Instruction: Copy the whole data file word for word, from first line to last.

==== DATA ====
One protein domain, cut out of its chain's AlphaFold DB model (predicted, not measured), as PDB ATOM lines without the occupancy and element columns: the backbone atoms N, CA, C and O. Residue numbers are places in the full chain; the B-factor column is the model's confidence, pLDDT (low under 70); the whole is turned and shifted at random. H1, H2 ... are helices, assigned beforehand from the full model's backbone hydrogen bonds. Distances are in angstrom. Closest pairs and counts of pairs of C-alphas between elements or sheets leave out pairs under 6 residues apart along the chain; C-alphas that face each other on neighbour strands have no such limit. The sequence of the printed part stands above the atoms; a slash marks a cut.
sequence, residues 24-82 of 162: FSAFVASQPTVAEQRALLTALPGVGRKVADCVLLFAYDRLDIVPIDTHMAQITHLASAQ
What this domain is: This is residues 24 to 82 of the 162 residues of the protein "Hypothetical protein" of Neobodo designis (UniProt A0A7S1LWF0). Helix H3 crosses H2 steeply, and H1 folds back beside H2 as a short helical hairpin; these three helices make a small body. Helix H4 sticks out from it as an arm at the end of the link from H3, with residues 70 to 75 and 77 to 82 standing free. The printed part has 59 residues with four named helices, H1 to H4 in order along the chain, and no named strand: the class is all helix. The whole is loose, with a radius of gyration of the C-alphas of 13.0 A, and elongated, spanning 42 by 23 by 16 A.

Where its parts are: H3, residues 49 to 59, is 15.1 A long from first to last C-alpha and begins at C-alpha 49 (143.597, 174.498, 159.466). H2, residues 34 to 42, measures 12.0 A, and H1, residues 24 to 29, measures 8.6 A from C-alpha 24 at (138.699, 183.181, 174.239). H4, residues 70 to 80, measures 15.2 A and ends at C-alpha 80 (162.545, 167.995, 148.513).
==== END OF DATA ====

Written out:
One protein domain, cut out of its chain's AlphaFold DB model (predicted, not measured), as PDB ATOM lines without the occupancy and element columns: the backbone atoms N, CA, C and O. Residue numbers are places in the full chain; the B-factor column is the model's confidence, pLDDT (low under 70); the whole is turned and shifted at random. H1, H2 ... are helices, assigned beforehand from the full model's backbone hydrogen bonds. Distances are in angstrom. Closest pairs and counts of pairs of C-alphas between elements or sheets leave out pairs under 6 residues apart along the chain; C-alphas that face each other on neighbour strands have no such limit. The sequence of the printed part stands above the atoms; a slash marks a cut.
sequence, residues 24-82 of 162: FSAFVASQPTVAEQRALLTALPGVGRKVADCVLLFAYDRLDIVPIDTHMAQITHLASAQ
What this domain is: This is residues 24 to 82 of the 162 residues of the protein "Hypothetical protein" of Neobodo designis (UniProt A0A7S1LWF0). Helix H3 crosses H2 steeply, and H1 folds back beside H2 as a short helical hairpin; these three helices make a small body. Helix H4 sticks out from it as an arm at the end of the link from H3, with residues 70 to 75 and 77 to 82 standing free. The printed part has 59 residues with four named helices, H1 to H4 in order along the chain, and no named strand: the class is all helix. The whole is loose, with a radius of gyration of the C-alphas of 13.0 A, and elongated, spanning 42 by 23 by 16 A.

Where its parts are: H3, residues 49 to 59, is 15.1 A long from first to last C-alpha and begins at C-alpha 49 (143.597, 174.498, 159.466). H2, residues 34 to 42, measures 12.0 A, and H1, residues 24 to 29, measures 8.6 A from C-alpha 24 at (138.699, 183.181, 174.239). H4, residues 70 to 80, measures 15.2 A and ends at C-alpha 80 (162.545, 167.995, 148.513).